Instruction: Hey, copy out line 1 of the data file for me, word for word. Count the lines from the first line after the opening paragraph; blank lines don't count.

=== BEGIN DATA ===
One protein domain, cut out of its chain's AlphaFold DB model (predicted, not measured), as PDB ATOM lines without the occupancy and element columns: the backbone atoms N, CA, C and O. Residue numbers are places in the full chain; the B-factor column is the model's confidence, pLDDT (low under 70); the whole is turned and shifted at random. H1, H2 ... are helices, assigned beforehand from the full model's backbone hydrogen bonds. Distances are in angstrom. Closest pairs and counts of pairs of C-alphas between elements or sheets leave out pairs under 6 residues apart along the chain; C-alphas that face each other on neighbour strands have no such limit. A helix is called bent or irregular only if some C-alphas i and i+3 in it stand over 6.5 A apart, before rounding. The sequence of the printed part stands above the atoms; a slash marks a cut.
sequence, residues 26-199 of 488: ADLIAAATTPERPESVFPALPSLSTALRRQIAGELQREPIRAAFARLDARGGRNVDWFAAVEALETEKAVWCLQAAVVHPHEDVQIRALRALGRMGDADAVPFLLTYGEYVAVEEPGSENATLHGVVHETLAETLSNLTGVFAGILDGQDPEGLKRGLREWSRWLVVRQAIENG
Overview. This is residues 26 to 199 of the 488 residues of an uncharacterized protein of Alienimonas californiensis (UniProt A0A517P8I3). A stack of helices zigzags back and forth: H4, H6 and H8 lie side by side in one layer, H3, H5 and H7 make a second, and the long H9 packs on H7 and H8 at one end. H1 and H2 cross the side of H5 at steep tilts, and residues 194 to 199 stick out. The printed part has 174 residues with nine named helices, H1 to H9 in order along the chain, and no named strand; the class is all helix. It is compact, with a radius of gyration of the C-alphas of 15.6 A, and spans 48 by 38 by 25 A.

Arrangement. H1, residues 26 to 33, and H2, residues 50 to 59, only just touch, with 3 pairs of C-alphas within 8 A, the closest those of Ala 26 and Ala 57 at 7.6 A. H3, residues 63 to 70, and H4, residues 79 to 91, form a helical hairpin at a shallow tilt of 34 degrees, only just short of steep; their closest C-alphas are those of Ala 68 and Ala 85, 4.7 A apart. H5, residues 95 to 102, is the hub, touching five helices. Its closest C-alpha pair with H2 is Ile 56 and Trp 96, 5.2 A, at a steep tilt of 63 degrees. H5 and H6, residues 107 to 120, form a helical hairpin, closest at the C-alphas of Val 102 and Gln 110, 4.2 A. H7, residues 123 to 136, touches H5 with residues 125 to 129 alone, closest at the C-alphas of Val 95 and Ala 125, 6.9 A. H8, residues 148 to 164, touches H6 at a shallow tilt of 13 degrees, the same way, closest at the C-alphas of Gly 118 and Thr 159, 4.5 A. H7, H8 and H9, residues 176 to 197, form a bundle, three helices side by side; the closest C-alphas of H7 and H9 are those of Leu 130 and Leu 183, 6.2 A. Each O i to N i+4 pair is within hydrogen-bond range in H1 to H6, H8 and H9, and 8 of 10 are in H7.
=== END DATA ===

sequence, residues 26-199 of 488: ADLIAAATTPERPESVFPALPSLSTALRRQIAGELQREPIRAAFARLDARGGRNVDWFAAVEALETEKAVWCLQAAVVHPHEDVQIRALRALGRMGDADAVPFLLTYGEYVAVEEPGSENATLHGVVHETLAETLSNLTGVFAGILDGQDPEGLKRGLREWSRWLVVRQAIENG